Christie Hayes and Willard Lamb opened Spring Nationals in record-setting fashion
Christie Hayes knew exactly what she needed to swim to break two national records on Thursday. She wrote the times on a card she kept close to her leading up to the 2018 Nationwide U.S. Masters Swimming Spring National Championship and gave it to her lap counter.
The New England Masters swimmer achieved her goals, setting USMS records in the 70-74 1000- and 1650-yard freestyle events on the first day of Spring Nationals in Indianapolis, Ind.
“It’s exhilarating,” says Hayes, a member of the Nutmeg Masters Swim Club workout group. “It’s something that kind of puts a little bonus on all of the hard work and the training.”
Her time of 13:57.42 at the 1000 mark of her 1650 broke a record set in 2009, and her 23:07.52 in the 1650 broke a record set in 2004. Her time of 6:55.07 at the 500 mark was nine seconds shy of the record in that event, which she’ll try to break on Saturday.
Her swim comes after swimming a 22:58.37 at the 2018 New England LMSC SCY Championships in March just a few days shy of turning 70. The time led to her setting the goal to break both records.
Hayes focused on breaststroke and individual medley throughout her 45-year Masters Swimming career—she set the 30-34 breaststroke national record in 1978, the only other record she’s set and a record that’s since been broken—and only came to distance events recently.
She hopes to keep swimming—and, possibly, setting more records.
“Swimming has been my primary sport that I’ve always loved,” she says. “I knew I wanted to do it for the long term because it’s a great way to stay healthy. As I became acquainted with a lot of the people at Masters Swimming, I just got to know so many wonderful people.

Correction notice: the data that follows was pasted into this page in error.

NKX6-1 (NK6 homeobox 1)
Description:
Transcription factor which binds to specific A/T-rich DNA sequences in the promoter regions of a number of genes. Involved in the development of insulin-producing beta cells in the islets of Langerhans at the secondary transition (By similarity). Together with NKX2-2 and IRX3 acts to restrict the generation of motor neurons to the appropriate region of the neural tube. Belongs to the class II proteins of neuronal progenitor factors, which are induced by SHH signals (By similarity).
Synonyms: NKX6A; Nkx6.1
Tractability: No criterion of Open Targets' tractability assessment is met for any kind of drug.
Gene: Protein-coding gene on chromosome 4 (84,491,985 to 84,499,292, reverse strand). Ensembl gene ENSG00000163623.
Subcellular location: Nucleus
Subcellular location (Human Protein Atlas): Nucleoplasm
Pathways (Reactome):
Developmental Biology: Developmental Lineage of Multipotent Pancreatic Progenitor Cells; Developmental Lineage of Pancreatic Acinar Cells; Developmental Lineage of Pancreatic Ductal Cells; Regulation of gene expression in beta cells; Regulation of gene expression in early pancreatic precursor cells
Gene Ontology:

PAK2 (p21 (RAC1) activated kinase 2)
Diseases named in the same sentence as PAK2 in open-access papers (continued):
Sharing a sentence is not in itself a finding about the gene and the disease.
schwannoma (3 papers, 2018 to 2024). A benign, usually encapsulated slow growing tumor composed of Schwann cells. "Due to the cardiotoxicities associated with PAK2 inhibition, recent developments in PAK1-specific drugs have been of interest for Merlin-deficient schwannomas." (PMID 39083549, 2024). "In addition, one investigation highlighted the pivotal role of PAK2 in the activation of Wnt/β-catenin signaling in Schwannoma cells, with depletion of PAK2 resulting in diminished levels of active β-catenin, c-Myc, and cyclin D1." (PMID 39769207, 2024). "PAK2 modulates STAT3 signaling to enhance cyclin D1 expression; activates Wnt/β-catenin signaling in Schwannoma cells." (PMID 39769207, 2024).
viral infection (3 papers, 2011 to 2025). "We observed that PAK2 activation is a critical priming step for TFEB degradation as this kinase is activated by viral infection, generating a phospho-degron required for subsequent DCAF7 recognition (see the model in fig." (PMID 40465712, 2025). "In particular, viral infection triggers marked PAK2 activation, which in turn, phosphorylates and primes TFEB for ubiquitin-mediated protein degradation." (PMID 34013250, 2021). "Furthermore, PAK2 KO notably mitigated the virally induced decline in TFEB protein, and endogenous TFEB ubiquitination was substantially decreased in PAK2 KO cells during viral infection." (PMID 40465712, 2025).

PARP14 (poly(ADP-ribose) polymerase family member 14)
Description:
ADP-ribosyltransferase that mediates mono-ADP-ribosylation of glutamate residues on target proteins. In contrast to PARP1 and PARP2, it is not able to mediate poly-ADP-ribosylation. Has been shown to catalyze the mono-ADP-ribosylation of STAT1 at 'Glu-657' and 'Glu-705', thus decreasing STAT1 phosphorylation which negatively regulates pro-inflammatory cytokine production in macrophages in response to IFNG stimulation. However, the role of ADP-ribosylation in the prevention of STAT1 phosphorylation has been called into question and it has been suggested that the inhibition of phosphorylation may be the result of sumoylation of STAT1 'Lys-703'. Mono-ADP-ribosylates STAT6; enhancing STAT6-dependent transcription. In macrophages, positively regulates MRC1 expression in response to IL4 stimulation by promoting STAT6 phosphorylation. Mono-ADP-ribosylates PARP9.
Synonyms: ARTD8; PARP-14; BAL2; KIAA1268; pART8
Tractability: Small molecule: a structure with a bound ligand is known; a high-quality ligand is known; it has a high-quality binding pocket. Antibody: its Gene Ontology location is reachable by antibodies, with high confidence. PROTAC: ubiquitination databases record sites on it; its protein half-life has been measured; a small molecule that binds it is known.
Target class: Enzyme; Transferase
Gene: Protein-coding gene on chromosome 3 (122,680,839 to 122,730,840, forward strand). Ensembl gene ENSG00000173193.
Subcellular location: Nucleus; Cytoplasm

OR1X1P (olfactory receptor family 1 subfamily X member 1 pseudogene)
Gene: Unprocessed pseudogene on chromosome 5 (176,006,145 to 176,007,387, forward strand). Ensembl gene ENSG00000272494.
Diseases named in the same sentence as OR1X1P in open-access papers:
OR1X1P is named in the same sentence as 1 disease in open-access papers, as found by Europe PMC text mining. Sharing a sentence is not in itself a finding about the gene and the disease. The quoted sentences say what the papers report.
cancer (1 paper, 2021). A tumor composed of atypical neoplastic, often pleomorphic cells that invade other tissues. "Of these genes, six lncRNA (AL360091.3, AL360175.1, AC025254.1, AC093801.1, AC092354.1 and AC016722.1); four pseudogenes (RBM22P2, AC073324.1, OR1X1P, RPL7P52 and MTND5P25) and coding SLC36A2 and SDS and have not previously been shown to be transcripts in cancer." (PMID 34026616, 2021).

“It’s such a terrific organization socially and for your well-being, so I definitely am planning to do, if not 40 more [years], maybe close.”
More Records for Lamb
The crowd at the IU Natatorium applauded Willard Lamb as he swam the final 25 of his latest record-breaking swim, a 1650. But he’s not too impressed with his result.
“I can’t brag about the time because it’s much slower,” the 95-year-old Oregon Masters member says. “My coach will be doing an 18-minute mile where I do it in 33.”
Lamb went a 33:35.05 in the 1650, breaking a record because no one in the 95-99 age group had ever swum the event before. He also set records in his age group in the other five freestyle events in that 1650: 50 (48.45), 100 (1:46.41), 200 (3:46.56), 500 (9:52.92), and 1000 (20:19.10).
The Southern Oregon Masters Aquatics workout group swimmer is familiar with the 1650. He swims 1 mile each day five times a week, his exercise routine to keep his blood pressure down.
His doing the workout by himself makes coming to meets more fun.
“All the people you get acquainted with, you feel like they depend on you for relays and stuff,” Lamb says. “It’s really a high to come to a meet and work with them.”
Lamb already owns nine short course yards national records in the 95-99 age group, the six freestyle events and the three backstroke events. He’s aiming to expand his range of events.
“I am trying to do some IM, but my breaststroke is terrible, and my butterfly is even worse,” says Lamb, who is swimming the 50 and 100 backstroke events and 50 and 100 freestyle events at Spring Nationals. “[Fellow Oregon Masters swimmer] Colette Crabbe, she’s an Olympic swimmer. She comes out to the pool a couple of times, trying to teach me how to do butterfly.”Note: All records are subject to change pending verification.